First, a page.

Abusive constitutional borrowing : legal globalization and the subversion of liberal democracy (eBook, 2021) [WorldCat.org]
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Abusive constitutional borrowing : legal globalization and the subversion of liberal democracy

Author: Rosalind Dixon; David E Landau
Publisher: Oxford, United Kingdom : Oxford University Press, 2021.
Series: Oxford comparative constitutionalism.
Edition/Format:   eBook : Document : English : First editionView all editions and formats
Summary:
"Law is fast globalizing as a field, and many lawyers, judges and political leaders are engaged in a process of comparative "borrowing". But this new form of legal globalization has darksides: it is not just a source of inspiration for those seeking to strengthen and improve democratic institutions and policies. It is increasingly an inspiration - and legitimation device - for those seeking to erode democracy by  Read more...
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Details

Genre/Form: Electronic books
Material Type: Document, Internet resource
Document Type: Internet Resource, Computer File
All Authors / Contributors: Rosalind Dixon; David E Landau
ISBN: 9780192645883 0192645889
OCLC Number: 1261638885
Description: 1 online resource.
Contents: Cover --
Series --
Abusive Constitutional Borrowing --
Copyright --
Summary Contents --
Detailed Table of Contents --
1. Introduction: A Dark Side of Comparative Constitutional Law --
A. The Rhetorical Triumph of Liberal Democratic Constitutionalism --
B. The New Authoritarianism and Shifting Patterns of Constitutional Borrowing --
C. The Significance of Abusive Constitutional Borrowing --
D. The Plan of the Rest of this Book --
2. Democracy and Abusive Constitutional Change --
A. Abuse and Democracy --
B. Democracy and Liberalism --
C. The Many Forms of Abusive Constitutional Change D. Conclusion --
3. The Concept and Scope of Abusive Constitutional Borrowing --
A. The Who and What of Abusive Constitutional Borrowing --
B. Constitutional Comparison and Borrowing --
C. A Typology of Constitutional Borrowing --
D. Four Modes of Abusive Constitutional Borrowing --
1. Sham Borrowing --
2. Abusive Selective Borrowing --
3. Abusive Acontextual Borrowing --
4. Abusive Anti-​Purposive Borrowing --
E. Conclusion --
4. The Abuse of Constitutional Rights --
A. Hate Speech and Memory Laws in Rwanda, Poland, and Russia --
B. Voting Rights in Hungary and Fiji C. Gender Rights and Quotas in Rwanda --
D. Environmental Rights in Ecuador --
E. Conclusion --
5. Abusive Judicial Review: Abusive Borrowing by and of Constitutional Courts --
A. Defining and Situating Abusive Judicial Review --
B. Abusive Judicial Review as a Regime Strategy: The 'Abuse of' Judicial Review --
C. Weak and Strong Forms of Abusive Judicial Review --
1. Weak Abusive Judicial Review --
2. Strong Abusive Judicial Review --
D. Abusive Judicial Review in Action: Two Case Studies --
1. Venezuela and the Suppression of the Congress --
2. Cambodia, Thailand, and Militant Democracy E. The Limits of a Strategy of Abusive Judicial Review --
F. Conclusion --
6. The Abuse of Constituent Power --
A. Constituent Power and Constitution-​Making in Latin America --
1. Pro-​Democratic Usage: Colombia (1991) --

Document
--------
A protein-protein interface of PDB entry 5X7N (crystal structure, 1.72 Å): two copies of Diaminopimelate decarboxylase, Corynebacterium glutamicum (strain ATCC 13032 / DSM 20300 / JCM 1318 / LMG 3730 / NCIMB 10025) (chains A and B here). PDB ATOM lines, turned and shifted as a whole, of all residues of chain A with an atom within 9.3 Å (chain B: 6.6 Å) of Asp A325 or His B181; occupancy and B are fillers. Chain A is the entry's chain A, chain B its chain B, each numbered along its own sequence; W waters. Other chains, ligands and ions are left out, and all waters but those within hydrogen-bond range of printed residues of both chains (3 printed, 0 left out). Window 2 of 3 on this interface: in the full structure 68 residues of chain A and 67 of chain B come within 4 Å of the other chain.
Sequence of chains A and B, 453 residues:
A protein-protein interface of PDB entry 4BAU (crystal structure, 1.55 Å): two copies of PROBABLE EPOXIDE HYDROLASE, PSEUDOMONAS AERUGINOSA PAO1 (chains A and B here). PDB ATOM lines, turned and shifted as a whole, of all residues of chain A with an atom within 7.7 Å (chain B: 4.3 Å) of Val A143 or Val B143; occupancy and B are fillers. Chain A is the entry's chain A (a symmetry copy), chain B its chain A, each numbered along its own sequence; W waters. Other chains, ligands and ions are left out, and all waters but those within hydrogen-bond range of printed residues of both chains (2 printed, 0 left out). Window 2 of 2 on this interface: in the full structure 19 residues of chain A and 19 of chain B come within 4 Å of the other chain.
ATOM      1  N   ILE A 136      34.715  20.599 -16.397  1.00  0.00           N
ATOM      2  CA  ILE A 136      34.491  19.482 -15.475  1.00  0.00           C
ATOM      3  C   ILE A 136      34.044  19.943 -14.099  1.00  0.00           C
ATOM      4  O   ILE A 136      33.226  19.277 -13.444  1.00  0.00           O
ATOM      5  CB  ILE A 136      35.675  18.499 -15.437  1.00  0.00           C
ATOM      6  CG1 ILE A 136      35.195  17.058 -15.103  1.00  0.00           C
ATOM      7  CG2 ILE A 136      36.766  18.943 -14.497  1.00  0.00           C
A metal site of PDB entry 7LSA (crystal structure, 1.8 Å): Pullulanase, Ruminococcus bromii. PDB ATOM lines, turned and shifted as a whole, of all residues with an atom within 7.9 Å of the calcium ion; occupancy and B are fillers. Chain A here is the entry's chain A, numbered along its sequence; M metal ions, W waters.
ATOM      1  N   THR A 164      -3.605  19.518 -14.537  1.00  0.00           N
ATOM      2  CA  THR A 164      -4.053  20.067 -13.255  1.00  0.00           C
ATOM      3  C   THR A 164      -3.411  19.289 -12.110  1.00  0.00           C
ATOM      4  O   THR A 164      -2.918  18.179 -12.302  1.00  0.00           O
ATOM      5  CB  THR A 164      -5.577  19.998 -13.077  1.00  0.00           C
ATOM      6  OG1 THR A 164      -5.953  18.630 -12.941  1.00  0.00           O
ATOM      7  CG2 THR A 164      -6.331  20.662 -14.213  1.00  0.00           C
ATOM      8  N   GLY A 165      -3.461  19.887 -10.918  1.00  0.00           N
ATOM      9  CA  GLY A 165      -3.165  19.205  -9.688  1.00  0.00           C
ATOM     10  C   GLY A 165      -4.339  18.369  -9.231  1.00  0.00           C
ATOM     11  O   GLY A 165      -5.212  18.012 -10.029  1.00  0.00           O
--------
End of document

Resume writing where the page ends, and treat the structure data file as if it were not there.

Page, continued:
2. Abusive Usages: Venezuela (1999) and Ecuador (2008) --
3. Abusive End Game: The Venezuelan 'Constituent Assembly' of 2017 --
B. The Unconstitutional Constitutional Amendment Doctrine and Presidential Re-​Election in Latin America --
1. Democratic Hedging in Colombia --
2. Abusive Usage Elsewhere in Latin America 3. A Constitutional Right to Re-​Election: The Logic of Abusive Usage --
C. International Supports for Constituent Power --
1. Unconstitutional Government Norms in Fiji --
2. Constitutional Identity in Eastern Europe --
D. Conclusion --
7. The Abusive Borrowing of Political Constitutionalism and Weak-​Form Judicial Review --
A. Political Constitutionalism and its Relatives --
B. The Abusive Borrowing of Political Constitutionalism in Eastern Europe --
C. Israel and the Abusive Borrowing of the New Commonwealth Model --
D. Conclusion --
8. Can Abusive Borrowing Be Stopped?
Series Title: Oxford comparative constitutionalism.
Responsibility: Rosalind Dixon, David Landau.

Abstract:

"Law is fast globalizing as a field, and many lawyers, judges and political leaders are engaged in a process of comparative "borrowing". But this new form of legal globalization has darksides: it is not just a source of inspiration for those seeking to strengthen and improve democratic institutions and policies. It is increasingly an inspiration - and legitimation device - for those seeking to erode democracy by stealth, under the guise of a form of faux liberal democratic cover. Abusive Constitutional Borrowing: Legal globalization and the subversion of liberal democracy outlines this phenomenon, how it succeeds, and what we can do to prevent it. This book address current patterns of democratic retrenchment and explores its multiple variants and technologies, considering the role of legitimating ideologies that help support different modes of abusive constitutionalism. An important contribution to both legal and political scholarship, this book will of interest to all those working in the legal and political disciplines of public law, constitutional theory, political theory, and political science."--

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